Here's Why Your Next Restaurant Tip May Anger Your Server
As businesses attempt to return to a sense of normalcy during the coronavirus pandemic, there have been countless changes to how things work. Customers have seen some of them right away—the lack of paper menus, the wait staff wearing face coverings. But other changes aren't as obvious to customers, and they're making a huge difference for restaurant staff. And one major change the pandemic has brought about is the switch to tip pooling.
What does tip pooling mean?
SHRM reported this week that a number of bars and restaurants that have received the Paycheck Protection Program (PPP) loans from the government are restructuring their tip policies and scheduled hours for workers. Tip pooling means that tips are shared among restaurant employees, so your tip will be divided among servers and back-of-house workers.
Of course, that doesn't mean that you shouldn't leave a tip if you're dining out at a restaurant during the pandemic. If you have the means to eat at a restaurant, you should thank the workers for risking their own health to serve you. But just know that if you leave an especially high tip for a server who's gone above and beyond, it might not all go to that person. (And the days of people leaving $500 tips to help servers' families or to fund their education could be over, too.)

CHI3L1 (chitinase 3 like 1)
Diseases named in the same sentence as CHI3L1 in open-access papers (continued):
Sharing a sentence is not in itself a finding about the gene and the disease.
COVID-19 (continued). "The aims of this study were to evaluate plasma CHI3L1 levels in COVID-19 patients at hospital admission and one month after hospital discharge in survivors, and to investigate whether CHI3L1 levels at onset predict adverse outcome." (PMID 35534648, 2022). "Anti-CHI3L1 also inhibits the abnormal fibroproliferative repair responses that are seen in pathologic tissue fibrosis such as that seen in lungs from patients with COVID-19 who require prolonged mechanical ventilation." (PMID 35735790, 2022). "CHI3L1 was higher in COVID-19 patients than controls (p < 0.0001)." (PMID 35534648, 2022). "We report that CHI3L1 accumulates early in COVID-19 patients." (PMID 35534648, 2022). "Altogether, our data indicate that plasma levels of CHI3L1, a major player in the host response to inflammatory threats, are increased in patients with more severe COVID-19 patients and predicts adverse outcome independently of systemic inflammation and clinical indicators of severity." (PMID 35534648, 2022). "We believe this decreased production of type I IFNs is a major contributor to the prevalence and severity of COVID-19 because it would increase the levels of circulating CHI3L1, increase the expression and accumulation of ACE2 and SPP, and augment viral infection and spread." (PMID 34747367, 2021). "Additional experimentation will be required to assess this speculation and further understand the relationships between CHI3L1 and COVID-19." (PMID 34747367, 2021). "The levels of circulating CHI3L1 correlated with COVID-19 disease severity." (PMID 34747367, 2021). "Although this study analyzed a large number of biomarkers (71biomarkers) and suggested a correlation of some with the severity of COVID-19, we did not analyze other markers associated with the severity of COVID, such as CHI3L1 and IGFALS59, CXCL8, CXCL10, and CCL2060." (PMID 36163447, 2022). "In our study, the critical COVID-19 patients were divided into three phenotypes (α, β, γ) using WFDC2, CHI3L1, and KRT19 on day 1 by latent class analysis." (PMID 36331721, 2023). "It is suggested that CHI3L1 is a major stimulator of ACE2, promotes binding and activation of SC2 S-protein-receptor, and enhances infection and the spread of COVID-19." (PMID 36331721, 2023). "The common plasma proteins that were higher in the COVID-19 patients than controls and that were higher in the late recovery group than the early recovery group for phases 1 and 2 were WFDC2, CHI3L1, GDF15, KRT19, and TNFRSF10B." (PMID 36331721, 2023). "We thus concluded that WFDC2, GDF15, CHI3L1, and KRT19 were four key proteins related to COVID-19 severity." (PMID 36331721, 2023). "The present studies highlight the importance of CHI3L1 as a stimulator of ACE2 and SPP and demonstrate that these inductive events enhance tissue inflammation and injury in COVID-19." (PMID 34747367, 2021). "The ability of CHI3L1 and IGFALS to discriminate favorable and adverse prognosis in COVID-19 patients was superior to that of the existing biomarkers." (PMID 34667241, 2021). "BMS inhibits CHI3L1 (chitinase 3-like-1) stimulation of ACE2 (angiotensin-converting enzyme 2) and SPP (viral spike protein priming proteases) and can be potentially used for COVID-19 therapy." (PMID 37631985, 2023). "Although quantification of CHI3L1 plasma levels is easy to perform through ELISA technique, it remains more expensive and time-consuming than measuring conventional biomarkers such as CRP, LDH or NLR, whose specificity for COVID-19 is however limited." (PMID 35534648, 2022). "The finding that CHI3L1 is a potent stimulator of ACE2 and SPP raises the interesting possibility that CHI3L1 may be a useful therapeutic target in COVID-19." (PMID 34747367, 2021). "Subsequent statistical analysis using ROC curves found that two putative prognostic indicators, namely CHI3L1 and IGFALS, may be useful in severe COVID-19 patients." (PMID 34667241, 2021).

It's not all bad, though! As SHRM explains, tip pooling helps make sure all workers get fair pay. If one server is stuck with multiple tables who don't leave a tip, they won't go home with a lighter paycheck.
Right now, there's no definite answer on whether this will become a permanent policy for restaurants, or whether it will end when the pandemic and the PPP loans are a thing of the past. For now, the best thing you can do is leave a generous tip if you eat at a restaurant, and know that you'll be helping all of the employees, not just your server.